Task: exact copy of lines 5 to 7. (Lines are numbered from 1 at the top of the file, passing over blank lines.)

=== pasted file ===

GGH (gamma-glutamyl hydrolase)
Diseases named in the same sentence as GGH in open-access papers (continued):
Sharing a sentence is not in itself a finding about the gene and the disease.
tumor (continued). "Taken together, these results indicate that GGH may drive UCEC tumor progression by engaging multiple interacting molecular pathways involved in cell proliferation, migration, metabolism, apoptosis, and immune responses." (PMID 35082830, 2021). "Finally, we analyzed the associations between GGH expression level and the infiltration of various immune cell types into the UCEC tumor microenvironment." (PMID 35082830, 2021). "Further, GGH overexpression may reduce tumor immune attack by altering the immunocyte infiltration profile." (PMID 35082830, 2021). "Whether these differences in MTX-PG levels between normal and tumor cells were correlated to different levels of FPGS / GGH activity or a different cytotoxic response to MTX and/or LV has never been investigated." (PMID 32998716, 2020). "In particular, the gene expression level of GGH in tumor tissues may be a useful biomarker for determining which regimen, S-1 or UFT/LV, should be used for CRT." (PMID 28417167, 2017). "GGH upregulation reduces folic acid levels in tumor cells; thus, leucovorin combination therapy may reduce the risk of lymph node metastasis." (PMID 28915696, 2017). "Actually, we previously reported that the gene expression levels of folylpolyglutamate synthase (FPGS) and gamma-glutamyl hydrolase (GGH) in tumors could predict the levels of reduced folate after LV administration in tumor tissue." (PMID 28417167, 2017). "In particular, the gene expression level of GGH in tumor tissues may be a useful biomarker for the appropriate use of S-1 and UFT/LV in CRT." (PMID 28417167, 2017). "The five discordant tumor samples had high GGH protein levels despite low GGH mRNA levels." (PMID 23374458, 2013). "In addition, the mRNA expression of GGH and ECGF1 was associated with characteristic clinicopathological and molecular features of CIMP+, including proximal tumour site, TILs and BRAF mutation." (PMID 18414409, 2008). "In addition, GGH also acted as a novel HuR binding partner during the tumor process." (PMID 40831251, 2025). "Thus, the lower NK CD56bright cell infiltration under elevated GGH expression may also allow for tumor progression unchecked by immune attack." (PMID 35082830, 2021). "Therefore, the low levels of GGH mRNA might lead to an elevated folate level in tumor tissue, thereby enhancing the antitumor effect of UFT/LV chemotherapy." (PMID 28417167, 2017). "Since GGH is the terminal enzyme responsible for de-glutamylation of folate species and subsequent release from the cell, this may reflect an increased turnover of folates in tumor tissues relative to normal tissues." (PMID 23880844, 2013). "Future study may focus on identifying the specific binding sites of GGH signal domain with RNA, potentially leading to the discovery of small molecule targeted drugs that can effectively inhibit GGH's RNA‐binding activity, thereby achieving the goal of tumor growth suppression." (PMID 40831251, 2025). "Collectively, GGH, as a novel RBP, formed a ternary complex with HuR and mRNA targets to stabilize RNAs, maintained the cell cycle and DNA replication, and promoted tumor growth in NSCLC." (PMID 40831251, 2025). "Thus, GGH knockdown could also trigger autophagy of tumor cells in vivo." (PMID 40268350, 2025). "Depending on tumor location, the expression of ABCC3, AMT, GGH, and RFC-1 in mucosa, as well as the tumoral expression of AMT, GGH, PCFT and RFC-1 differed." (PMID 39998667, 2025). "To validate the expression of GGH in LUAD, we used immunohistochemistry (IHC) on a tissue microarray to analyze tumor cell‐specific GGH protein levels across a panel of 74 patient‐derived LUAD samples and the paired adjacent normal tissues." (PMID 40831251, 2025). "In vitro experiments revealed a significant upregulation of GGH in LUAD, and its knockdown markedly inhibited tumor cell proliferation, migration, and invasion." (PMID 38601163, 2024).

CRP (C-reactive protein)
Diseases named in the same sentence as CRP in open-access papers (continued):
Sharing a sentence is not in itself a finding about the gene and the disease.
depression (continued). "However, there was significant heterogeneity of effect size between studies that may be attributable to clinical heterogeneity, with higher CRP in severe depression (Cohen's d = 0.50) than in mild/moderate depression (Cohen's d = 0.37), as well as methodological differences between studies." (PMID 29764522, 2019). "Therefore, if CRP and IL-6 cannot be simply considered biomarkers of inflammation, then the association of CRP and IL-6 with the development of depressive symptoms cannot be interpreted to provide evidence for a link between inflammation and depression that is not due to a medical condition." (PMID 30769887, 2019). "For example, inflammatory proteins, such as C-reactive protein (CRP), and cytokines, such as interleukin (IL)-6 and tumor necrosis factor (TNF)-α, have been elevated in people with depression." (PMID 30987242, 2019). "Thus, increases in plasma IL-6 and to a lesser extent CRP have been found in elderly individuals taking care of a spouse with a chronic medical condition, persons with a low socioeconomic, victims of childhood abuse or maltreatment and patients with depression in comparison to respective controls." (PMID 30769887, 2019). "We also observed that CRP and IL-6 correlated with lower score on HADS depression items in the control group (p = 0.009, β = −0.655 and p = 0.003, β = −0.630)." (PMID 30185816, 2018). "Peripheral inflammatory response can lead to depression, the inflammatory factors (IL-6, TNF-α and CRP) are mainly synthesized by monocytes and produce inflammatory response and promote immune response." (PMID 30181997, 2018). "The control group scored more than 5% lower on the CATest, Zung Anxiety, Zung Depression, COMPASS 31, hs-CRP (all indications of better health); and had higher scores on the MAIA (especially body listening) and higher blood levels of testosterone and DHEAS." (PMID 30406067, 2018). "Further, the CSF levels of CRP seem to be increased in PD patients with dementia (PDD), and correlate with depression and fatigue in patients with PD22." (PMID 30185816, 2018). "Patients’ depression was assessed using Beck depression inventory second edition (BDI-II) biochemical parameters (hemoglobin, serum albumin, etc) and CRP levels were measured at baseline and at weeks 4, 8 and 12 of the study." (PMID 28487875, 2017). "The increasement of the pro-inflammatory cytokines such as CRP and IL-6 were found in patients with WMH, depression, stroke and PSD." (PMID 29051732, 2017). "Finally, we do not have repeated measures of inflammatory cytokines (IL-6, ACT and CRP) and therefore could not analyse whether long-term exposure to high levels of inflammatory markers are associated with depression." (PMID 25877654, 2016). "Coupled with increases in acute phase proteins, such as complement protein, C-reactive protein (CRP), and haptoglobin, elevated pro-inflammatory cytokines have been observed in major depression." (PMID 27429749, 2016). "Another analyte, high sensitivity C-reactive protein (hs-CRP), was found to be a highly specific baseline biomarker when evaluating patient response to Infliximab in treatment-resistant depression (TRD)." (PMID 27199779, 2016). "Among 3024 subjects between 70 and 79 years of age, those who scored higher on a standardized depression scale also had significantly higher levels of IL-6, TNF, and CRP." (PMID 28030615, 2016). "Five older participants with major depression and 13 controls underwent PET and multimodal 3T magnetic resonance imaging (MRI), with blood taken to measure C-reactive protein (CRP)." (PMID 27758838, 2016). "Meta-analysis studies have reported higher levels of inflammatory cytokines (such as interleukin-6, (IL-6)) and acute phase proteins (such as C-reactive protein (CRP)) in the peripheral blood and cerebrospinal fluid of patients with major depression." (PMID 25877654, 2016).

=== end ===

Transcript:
CRP (C-reactive protein)
Diseases named in the same sentence as CRP in open-access papers (continued):
Sharing a sentence is not in itself a finding about the gene and the disease.